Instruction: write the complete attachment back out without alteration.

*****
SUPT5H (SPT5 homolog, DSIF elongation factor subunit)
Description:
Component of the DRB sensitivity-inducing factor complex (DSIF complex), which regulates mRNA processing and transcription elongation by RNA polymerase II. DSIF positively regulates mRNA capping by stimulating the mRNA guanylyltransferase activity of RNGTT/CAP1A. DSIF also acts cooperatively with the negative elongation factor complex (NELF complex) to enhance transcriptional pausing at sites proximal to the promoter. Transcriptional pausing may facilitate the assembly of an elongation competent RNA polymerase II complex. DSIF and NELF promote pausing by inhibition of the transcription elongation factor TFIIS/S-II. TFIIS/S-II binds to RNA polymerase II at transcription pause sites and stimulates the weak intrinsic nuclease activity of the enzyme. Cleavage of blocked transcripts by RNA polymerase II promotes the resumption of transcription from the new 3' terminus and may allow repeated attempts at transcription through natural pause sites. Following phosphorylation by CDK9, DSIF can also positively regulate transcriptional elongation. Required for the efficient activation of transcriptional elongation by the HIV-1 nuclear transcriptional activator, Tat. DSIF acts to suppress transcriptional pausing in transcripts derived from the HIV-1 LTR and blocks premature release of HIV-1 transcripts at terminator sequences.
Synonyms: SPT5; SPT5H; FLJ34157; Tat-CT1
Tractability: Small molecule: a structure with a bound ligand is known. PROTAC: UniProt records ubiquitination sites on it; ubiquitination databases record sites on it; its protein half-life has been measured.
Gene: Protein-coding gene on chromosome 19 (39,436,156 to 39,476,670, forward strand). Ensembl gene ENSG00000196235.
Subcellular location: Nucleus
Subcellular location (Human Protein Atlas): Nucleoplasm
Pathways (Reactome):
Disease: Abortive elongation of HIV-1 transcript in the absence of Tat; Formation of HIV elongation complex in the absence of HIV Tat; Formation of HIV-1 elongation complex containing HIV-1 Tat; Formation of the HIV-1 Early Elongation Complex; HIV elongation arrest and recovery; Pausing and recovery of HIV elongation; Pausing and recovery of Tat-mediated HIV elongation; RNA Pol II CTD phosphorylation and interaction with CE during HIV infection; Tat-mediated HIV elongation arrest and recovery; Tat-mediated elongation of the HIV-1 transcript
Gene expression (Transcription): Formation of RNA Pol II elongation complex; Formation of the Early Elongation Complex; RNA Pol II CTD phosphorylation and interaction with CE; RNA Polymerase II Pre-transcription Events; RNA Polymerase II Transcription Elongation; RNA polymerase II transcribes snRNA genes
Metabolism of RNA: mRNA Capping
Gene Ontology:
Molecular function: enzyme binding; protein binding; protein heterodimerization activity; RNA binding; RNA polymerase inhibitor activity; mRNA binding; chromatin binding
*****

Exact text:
SUPT5H (SPT5 homolog, DSIF elongation factor subunit)
Description:
Component of the DRB sensitivity-inducing factor complex (DSIF complex), which regulates mRNA processing and transcription elongation by RNA polymerase II. DSIF positively regulates mRNA capping by stimulating the mRNA guanylyltransferase activity of RNGTT/CAP1A. DSIF also acts cooperatively with the negative elongation factor complex (NELF complex) to enhance transcriptional pausing at sites proximal to the promoter. Transcriptional pausing may facilitate the assembly of an elongation competent RNA polymerase II complex. DSIF and NELF promote pausing by inhibition of the transcription elongation factor TFIIS/S-II. TFIIS/S-II binds to RNA polymerase II at transcription pause sites and stimulates the weak intrinsic nuclease activity of the enzyme. Cleavage of blocked transcripts by RNA polymerase II promotes the resumption of transcription from the new 3' terminus and may allow repeated attempts at transcription through natural pause sites. Following phosphorylation by CDK9, DSIF can also positively regulate transcriptional elongation. Required for the efficient activation of transcriptional elongation by the HIV-1 nuclear transcriptional activator, Tat. DSIF acts to suppress transcriptional pausing in transcripts derived from the HIV-1 LTR and blocks premature release of HIV-1 transcripts at terminator sequences.
Synonyms: SPT5; SPT5H; FLJ34157; Tat-CT1
Tractability: Small molecule: a structure with a bound ligand is known. PROTAC: UniProt records ubiquitination sites on it; ubiquitination databases record sites on it; its protein half-life has been measured.
Gene: Protein-coding gene on chromosome 19 (39,436,156 to 39,476,670, forward strand). Ensembl gene ENSG00000196235.
Subcellular location: Nucleus
Subcellular location (Human Protein Atlas): Nucleoplasm
Pathways (Reactome):
Disease: Abortive elongation of HIV-1 transcript in the absence of Tat; Formation of HIV elongation complex in the absence of HIV Tat; Formation of HIV-1 elongation complex containing HIV-1 Tat; Formation of the HIV-1 Early Elongation Complex; HIV elongation arrest and recovery; Pausing and recovery of HIV elongation; Pausing and recovery of Tat-mediated HIV elongation; RNA Pol II CTD phosphorylation and interaction with CE during HIV infection; Tat-mediated HIV elongation arrest and recovery; Tat-mediated elongation of the HIV-1 transcript
Gene expression (Transcription): Formation of RNA Pol II elongation complex; Formation of the Early Elongation Complex; RNA Pol II CTD phosphorylation and interaction with CE; RNA Polymerase II Pre-transcription Events; RNA Polymerase II Transcription Elongation; RNA polymerase II transcribes snRNA genes
Metabolism of RNA: mRNA Capping
Gene Ontology:
Molecular function: enzyme binding; protein binding; protein heterodimerization activity; RNA binding; RNA polymerase inhibitor activity; mRNA binding; chromatin binding